WMO praises early warning system using local volunteers
World Meteorological Organisation (WMO) in Geneva has lauded the early warning system of Bangladesh that used local volunteers shouting through megaphones to warn people about the impending cyclone Sidr.
"What they did is brilliant," said Maryam Golnaraghi, chief of disaster risk reduction at the WMO in Geneva.
"They have rolled out a very cost effective, very sustainable mechanism that is even inspiring policymakers in developing countries," Golnaraghi said, IRINNews, an independent information wing of UN Office for the Coordination of Humanitarian Affairs based in Kenya, reported yesterday.
She feared the present death toll could have been 'hundreds of thousands' in number had the warning system not been in place.
A cyclone of a similar magnitude that hit Bangladesh in 1991 killed 190,000 people. An even stronger one in 1970 left 300,000 dead and was the trigger for the early warning mechanism being put in place.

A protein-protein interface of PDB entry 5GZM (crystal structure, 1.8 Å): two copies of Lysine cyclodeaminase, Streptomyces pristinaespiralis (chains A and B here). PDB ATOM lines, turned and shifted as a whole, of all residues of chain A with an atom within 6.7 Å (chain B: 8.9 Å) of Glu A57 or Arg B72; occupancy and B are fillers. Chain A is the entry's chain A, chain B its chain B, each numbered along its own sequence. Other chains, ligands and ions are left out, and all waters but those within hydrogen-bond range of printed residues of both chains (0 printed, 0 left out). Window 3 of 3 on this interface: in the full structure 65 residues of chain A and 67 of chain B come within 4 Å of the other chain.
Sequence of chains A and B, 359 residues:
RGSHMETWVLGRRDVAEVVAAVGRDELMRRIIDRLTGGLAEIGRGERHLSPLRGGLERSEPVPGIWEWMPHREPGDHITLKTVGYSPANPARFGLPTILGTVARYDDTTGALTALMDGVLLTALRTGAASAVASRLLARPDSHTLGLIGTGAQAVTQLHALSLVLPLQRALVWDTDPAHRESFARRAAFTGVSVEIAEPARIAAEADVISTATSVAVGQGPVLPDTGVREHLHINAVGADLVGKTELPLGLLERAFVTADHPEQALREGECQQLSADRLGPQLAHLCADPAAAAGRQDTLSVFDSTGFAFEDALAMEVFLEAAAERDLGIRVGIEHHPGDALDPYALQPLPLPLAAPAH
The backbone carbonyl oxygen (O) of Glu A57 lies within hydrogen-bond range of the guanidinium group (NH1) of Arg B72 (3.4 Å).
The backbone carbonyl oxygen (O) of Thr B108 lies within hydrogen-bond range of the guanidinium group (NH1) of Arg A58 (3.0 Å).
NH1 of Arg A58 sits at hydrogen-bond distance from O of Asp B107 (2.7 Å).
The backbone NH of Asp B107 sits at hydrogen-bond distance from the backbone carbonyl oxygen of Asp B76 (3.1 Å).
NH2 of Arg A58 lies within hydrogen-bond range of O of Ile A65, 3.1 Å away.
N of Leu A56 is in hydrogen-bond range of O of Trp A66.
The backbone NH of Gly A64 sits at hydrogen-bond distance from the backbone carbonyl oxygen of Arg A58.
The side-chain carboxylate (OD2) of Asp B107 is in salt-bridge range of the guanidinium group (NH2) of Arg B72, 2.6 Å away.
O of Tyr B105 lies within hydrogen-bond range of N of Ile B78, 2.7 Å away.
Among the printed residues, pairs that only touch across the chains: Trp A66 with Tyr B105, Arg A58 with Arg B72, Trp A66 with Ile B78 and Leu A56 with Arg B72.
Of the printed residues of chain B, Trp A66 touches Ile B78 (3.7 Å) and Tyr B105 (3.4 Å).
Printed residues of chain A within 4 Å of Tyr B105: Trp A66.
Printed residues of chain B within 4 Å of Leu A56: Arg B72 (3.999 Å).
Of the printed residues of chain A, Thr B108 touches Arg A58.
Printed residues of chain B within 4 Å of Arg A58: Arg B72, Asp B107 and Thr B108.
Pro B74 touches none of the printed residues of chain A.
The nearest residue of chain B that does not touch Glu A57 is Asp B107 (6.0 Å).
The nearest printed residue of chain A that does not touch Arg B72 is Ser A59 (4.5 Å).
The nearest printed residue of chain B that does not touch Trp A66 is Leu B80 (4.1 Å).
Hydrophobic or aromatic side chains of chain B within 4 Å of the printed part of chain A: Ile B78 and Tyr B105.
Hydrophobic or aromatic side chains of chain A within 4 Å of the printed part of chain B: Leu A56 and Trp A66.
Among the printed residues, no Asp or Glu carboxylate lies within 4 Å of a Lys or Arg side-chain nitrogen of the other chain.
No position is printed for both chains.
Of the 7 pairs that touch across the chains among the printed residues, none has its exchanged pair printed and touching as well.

"Without this system, the losses would have been as bad as the cyclone in 1991," said Salvano Briceno, director of the UN International Strategy for Disaster Reduction.
The authorities in Bangladesh first got news of the impending crisis 72 hours before the category four tropical cyclone, which was then still forming over the Bay of Bengal, made landfall.
The WMO's global cyclone observatory started feeding data to its regional outpost at the Indian Meteorological Office in New Delhi, which in turn triggered Bangladesh's government to sound the alarm.